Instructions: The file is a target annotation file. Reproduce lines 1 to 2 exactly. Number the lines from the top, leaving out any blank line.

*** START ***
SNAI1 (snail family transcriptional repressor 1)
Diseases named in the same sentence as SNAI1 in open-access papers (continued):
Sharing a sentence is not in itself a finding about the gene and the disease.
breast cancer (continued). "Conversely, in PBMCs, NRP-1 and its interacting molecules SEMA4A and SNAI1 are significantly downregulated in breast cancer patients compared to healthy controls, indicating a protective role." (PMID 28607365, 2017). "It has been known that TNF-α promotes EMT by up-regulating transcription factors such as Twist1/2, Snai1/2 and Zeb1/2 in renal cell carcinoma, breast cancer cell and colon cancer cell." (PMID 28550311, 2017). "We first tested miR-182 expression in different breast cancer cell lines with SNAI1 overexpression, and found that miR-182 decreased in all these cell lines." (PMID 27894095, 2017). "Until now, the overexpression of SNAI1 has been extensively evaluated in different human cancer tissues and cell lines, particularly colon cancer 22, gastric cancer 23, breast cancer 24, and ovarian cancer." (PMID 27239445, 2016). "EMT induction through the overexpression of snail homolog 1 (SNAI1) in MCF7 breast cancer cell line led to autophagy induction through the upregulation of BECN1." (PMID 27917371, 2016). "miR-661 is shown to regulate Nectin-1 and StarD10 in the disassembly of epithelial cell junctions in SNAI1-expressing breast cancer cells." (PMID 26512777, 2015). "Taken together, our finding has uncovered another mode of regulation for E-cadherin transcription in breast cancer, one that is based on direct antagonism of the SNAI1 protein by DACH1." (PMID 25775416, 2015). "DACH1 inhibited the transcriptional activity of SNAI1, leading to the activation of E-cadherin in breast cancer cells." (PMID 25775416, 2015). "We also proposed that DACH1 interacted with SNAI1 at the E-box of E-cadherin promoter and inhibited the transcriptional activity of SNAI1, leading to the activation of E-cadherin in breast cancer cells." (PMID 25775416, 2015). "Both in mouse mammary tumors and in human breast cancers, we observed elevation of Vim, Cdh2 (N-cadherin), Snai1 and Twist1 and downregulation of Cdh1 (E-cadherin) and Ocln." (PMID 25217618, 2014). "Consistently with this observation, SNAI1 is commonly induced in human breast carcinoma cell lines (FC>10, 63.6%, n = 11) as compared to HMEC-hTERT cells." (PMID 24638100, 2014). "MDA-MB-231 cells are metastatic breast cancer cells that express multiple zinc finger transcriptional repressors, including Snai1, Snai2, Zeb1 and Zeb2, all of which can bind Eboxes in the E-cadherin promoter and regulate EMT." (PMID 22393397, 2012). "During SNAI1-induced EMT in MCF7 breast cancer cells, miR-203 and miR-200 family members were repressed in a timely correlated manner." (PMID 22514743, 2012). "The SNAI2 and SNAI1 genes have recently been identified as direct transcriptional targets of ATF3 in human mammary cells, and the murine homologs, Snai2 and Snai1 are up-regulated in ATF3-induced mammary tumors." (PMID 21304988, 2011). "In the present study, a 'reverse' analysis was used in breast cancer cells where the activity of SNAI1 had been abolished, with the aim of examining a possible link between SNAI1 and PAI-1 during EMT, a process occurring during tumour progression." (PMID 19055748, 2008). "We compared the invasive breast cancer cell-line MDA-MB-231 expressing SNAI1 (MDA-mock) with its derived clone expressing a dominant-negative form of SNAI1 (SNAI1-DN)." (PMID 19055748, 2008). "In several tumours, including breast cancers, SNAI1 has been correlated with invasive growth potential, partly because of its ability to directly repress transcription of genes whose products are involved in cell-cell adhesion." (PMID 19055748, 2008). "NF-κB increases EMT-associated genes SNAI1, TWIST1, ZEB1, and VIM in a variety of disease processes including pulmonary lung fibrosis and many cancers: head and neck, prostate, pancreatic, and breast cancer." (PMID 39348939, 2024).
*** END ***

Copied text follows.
SNAI1 (snail family transcriptional repressor 1)
Diseases named in the same sentence as SNAI1 in open-access papers (continued):